The Texas Transportation Institute released its 2012 Urban Mobility Report last week. The major finding is that after remaining static since 2005, congestion is growing thanks to an improving economy.
While the report is best known for analyzing traffic congestion, it also details the role of transit in reducing congestion. Further, it explains how congestion worsens air quality. TTI has been producing this report annually since 1982. During that time, congestion has tripled in many U.S. metro areas.
TTI made several changes this year, but the most noteworthy is a new metric, The Planning Time Index (PTI) that explains the amount of buffer time needed to reach a location on time in 19 out of 20 instances. According to TTI:
If the PTI for a particular trip is 3.00, a traveler would allow 60 minutes for a trip that typically takes 20 minutes when few cars are on the road. Allowing for a PTI of 3.00 would ensure on-time arrival 19 out of 20 times.
PTIs on freeways vary widely across the nation, from 1.31 (about nine extra minutes for a trip that takes 30 minutes in light traffic) in Pensacola, Florida, to 5.72 (almost three hours for that same half-hour trip) in Washington, D.C.
The best way to reduce the PTI may be managed lanes and managed arterials. Managed lanes are freeway lanes that are free to buses and large carpools. Single person vehicles may use these lanes for a small fee that varies based on congestion. This small fee helps keep managed lanes free-flowing 24 hours a day even during rush hour. Managed arterials are bridges or tunnels at major intersections that drivers can choose to pay to avoid congestion. Managed arterials are free-to-use for transit vehicles With managed lane and managed arterial networks commuters are guaranteed a congestion-free ride and can factor in less planning time. As a result, commuters will have more free time for other activities.
The traditional metric that TTI uses to measure congestion is the Yearly Delay per Auto Commuter. The ten metro areas with the worst congestion from heaviest to lightest are Washington D.C., Los Angeles, San Francisco, New York City, Boston, Houston, Atlanta, Chicago, Philadelphia and Seattle.
As these metro areas are the largest in the country, there are no major surprises. Although some areas with relatively smaller populations have relatively large congestion problems while some of the biggest metro areas have relatively moderate congestion issues.
Washington D.C., the 8th largest metro area, ranks 1st in congestion. This is due to several reasons including the strong regional economy, the large number of face-to-face jobs where personal contact is important and the poor regional freeway network. Despite the presence of a strong subway network, D.C. area residents still have the worst commute in the country. Other metro areas where congestion is more severe than population include San Francisco, Boston and Seattle.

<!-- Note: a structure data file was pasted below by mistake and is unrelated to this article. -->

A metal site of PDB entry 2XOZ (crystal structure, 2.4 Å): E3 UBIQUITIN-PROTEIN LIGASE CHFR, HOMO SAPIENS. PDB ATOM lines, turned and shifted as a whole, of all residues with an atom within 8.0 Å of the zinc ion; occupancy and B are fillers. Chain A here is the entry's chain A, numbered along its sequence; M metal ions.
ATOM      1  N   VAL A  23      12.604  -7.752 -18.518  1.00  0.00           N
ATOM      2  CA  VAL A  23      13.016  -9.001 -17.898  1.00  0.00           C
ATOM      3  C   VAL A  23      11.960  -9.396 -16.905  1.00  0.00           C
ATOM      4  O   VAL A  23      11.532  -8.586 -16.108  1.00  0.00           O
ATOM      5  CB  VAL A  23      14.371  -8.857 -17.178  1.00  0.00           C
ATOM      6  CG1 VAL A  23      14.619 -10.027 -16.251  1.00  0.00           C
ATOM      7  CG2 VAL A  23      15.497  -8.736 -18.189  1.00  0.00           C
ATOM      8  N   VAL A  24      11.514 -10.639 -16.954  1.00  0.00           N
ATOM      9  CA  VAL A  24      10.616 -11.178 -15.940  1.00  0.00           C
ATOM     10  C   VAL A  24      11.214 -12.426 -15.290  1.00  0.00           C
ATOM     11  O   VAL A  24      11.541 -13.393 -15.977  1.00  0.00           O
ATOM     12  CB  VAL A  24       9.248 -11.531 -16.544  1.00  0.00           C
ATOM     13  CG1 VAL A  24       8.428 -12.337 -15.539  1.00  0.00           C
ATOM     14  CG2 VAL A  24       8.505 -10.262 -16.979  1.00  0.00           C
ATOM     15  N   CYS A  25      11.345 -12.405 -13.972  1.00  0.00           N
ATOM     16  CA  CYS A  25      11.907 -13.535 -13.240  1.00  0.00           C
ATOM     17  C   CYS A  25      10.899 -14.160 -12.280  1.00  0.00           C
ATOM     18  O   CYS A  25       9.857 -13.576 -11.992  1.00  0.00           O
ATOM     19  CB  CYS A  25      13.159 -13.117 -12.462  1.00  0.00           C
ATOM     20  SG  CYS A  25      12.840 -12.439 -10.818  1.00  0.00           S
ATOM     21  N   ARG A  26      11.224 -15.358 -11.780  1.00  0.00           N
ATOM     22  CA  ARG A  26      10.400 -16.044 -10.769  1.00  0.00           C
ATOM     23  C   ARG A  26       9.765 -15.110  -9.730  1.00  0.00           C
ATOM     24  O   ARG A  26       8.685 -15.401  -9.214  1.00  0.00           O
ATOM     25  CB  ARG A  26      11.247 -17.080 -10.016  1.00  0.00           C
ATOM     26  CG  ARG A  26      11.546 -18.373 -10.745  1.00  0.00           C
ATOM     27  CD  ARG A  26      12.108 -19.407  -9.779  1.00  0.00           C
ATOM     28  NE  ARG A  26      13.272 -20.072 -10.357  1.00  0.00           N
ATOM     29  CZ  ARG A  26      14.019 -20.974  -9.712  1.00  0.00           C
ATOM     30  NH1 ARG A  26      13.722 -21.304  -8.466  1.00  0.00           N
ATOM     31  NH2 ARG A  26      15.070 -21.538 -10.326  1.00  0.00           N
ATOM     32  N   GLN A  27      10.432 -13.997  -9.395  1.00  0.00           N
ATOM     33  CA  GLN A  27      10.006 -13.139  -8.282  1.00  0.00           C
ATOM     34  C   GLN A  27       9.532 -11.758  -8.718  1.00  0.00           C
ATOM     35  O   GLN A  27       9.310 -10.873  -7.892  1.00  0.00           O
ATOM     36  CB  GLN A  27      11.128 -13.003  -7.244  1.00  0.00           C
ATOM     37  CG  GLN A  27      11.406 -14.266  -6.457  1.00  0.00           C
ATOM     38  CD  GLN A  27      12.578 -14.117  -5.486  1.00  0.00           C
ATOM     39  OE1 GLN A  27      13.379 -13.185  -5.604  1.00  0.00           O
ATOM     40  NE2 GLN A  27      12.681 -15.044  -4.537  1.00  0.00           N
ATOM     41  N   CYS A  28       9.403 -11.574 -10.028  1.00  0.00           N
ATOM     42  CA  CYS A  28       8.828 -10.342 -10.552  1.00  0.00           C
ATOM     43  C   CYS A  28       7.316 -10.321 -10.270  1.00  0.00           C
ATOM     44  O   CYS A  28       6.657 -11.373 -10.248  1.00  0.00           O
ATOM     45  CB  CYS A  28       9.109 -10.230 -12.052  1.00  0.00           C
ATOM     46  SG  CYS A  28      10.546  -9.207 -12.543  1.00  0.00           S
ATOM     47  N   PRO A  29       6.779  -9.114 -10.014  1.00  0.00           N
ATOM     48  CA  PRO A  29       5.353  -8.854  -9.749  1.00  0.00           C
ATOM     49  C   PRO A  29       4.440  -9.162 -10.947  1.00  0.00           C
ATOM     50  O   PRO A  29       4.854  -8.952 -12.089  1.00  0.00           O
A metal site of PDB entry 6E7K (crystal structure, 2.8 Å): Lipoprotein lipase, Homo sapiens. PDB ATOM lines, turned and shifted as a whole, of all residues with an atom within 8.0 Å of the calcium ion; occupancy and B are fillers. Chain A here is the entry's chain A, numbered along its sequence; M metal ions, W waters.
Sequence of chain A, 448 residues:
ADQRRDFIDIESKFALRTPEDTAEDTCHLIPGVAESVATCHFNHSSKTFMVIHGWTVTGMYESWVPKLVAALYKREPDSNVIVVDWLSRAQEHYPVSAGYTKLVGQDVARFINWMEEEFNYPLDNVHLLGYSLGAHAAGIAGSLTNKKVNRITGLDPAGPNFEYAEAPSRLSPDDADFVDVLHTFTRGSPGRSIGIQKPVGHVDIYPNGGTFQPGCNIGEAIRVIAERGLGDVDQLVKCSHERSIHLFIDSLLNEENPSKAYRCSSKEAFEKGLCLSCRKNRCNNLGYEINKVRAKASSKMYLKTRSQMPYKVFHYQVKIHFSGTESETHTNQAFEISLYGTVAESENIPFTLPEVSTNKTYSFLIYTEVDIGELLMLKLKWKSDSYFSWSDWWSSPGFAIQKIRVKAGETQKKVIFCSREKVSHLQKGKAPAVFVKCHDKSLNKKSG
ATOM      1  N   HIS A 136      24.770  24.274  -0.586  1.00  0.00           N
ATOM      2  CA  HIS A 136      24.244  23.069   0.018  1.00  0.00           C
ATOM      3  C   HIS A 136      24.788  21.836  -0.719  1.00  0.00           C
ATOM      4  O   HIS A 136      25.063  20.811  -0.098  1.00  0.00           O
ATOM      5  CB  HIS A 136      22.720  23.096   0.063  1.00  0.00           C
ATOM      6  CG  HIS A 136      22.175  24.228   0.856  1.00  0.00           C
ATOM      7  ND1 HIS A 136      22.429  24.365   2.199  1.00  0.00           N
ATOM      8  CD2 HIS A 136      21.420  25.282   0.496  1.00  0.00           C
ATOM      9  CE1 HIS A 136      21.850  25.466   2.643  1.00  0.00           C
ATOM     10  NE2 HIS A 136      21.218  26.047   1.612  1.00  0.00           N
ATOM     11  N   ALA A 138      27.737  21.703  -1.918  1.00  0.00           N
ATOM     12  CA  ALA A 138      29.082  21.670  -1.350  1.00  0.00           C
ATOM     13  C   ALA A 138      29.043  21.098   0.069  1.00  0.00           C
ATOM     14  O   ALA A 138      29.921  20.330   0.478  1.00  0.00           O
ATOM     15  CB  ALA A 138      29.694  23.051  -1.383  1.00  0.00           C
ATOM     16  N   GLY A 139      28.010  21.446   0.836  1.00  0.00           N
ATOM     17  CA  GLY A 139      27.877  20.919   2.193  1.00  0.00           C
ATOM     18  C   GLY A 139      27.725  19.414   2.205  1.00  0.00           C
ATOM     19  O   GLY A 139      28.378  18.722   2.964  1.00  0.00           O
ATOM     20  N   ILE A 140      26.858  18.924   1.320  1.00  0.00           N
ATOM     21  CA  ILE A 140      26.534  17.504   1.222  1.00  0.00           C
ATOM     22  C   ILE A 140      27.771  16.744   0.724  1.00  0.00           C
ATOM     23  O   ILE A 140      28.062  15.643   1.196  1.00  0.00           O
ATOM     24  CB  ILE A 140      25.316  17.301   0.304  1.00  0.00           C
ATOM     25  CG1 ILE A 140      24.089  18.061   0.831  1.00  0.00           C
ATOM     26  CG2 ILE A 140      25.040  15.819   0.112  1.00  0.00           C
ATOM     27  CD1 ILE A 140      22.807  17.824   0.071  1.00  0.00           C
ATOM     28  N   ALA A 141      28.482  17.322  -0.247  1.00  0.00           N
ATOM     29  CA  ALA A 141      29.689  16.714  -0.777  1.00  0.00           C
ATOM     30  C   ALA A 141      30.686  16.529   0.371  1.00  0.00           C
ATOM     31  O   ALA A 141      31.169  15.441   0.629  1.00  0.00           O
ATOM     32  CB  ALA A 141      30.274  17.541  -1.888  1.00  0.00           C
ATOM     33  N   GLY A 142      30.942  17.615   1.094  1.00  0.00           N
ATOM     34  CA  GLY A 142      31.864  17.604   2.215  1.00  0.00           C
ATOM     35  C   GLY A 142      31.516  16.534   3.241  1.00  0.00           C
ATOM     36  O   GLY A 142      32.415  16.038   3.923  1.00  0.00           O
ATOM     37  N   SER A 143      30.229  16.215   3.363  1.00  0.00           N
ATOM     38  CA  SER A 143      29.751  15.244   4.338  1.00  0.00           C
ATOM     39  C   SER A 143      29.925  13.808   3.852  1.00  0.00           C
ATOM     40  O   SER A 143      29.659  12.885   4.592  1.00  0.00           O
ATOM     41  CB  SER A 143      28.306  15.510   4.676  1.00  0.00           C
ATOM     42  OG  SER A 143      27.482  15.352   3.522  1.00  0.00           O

Chicago, the 3rd largest metro area, ranks 8th in congestion. This is likely the result of a poor regional economy, better freeway and arterial network, and stronger regional cooperation. The other major metro area where congestion is less severe than population is New York City.
As the economy improves congestion will increase. This is the time for metro areas to develop a comprehensive cost-effective, congestion-reduction strategy. This includes new managed lanes, new managed arterials and new, targeted freeway and arterial widenings. This strategy also includes enhanced use of tolling, cost efficient local bus/BRT systems, and increased use of intelligent transportation systems.
Metro areas that are improving thier transportation system fare better than metro areas that are not upgrading thier systems. Let’s take a closer look at one of the latter–Atlanta. Atlanta’s congestion increased from 13th worst in 2011 to 7th worst in 2012. This is a large jump due in part to new methodology. However, Atlanta’s increase in population, increase in vehicle miles of travel and decrease in transit usage are the larger factors. Atlanta is on the road (bad pun intended) to returning to its early 2000’s pattern of severe congestion.
An improving metro economy is one reason for the growing congestion. After lagging behind the rest of the country for much of the recovery, metro Atlanta foreclosures recently hit a six-year low. The unemployment rate has declined from almost 11% to 8.5%. According to William Frey of the Brookings Institute, the most important growth factor of the past 50 years has been average January temperature. And while Atlanta will likely not return to its growth rate of the 1980’s and 1990’s, it figures to continue its increase in population.
Inadequacy of the transportation network is the other contributing factor. Atlanta has not substantially widened its freeway or arterial network over the last 20 years. It has not added redundancy or upgraded insufficient suburban arterials either. Nor has it invested in a high-quality, low-cost bus and BRT network. A metro area that is growing but not improving its transportation network is going to face major congestion problems. In a way the recession saved Atlanta from far worst congestion. But with growth continuing Atlanta remains without a comprehensive plan to solve its transportation challenges.
Other metro areas such as Dallas, Houston, Los Angeles and Miami with major congestion problems are investing in managed lanes, managed arterials, reconstructing arterials, and implementing cost-effective transit service. Meanwhile Atlanta is doing very little. Without improvements, increased growth will lead to increased congestion. The smart money says Atlanta’s travel time index will be much worse than 7th in the future.